Appellant challenges his grand jury indictment on the following grounds: (1) the prosecutor's failure to ascertain whether the grand jury was affected by media coverage of the case; (2) admission of an unsworn statement by Betty Cole; and (3) alleged prosecutorial misconduct in response to grand jury inquiries regarding Darren Hardaway.[1]

"[A] presumption of regularity attaches to the indictment, and it is a rare case where an indictment will be invalidated." State v. Inthavong, 402 N.W.2d 799, 801 (Minn.1987). Thus, a criminal defendant bears a heavy burden when seeking to overturn an indictment. State v. Scruggs, 421 N.W.2d 707, 717 *570 (Minn.1988); Minn.R.Crim.P. 18.02, subd. 2. We examine each of the grounds alleged by appellant.

1. Media exposure

Appellant does not specifically allege prejudice with respect to the significant media exposure in the case, but rather urges this court to adopt a rule requiring a prosecutor to inquire into grand jury media exposure. We decline to do so here.

There is no record of anyone making reference to media coverage of matters pending before the grand jury. Thus, this case differs from State v. Johnson, 441 N.W.2d 460, 465-66 (Minn.1989), where this court dismissed defendants' indictments because of cumulative error in the grand jury proceedings, based in part on the county attorney's reference to newspaper coverage of pending homicide cases without discouraging the grand jurors from exposing themselves to that media coverage. Appellant produced no evidence of prejudice resulting from any alleged media exposure by the grand jury.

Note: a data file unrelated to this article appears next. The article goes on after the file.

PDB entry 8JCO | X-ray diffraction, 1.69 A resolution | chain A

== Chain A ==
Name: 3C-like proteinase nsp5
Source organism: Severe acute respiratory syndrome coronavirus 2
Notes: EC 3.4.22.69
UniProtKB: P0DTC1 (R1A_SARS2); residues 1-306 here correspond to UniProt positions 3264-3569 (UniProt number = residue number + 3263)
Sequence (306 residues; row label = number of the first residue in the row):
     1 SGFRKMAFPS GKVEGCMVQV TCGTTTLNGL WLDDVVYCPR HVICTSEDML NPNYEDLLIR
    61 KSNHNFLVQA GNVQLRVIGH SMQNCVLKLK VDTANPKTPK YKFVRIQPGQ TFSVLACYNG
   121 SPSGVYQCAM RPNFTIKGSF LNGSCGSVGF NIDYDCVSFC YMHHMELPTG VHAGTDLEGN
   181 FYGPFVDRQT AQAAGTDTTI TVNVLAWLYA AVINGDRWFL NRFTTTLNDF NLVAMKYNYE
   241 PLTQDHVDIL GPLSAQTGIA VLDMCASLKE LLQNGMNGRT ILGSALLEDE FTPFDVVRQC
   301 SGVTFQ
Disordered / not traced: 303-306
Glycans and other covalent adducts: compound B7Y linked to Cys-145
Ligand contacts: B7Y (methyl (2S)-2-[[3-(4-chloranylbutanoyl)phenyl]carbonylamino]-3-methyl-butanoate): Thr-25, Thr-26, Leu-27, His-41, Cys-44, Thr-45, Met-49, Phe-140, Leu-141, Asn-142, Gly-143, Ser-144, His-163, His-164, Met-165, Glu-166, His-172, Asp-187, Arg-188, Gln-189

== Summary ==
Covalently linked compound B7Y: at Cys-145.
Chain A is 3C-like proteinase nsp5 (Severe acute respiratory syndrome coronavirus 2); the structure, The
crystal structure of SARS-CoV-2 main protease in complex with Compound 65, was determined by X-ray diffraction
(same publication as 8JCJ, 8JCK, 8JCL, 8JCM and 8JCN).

2. Admission of unsworn statement

At the grand jury proceeding, the prosecutor read Betty Cole's unsworn statement to police because Cole was unavailable to testify before the grand jury. Appellant argues that reading the unsworn statement introduced inadmissible evidence on which the grand jury returned the indictment. See Minn.R.Crim.P. 18.06, subd. 1(5). Betty Cole testified at trial.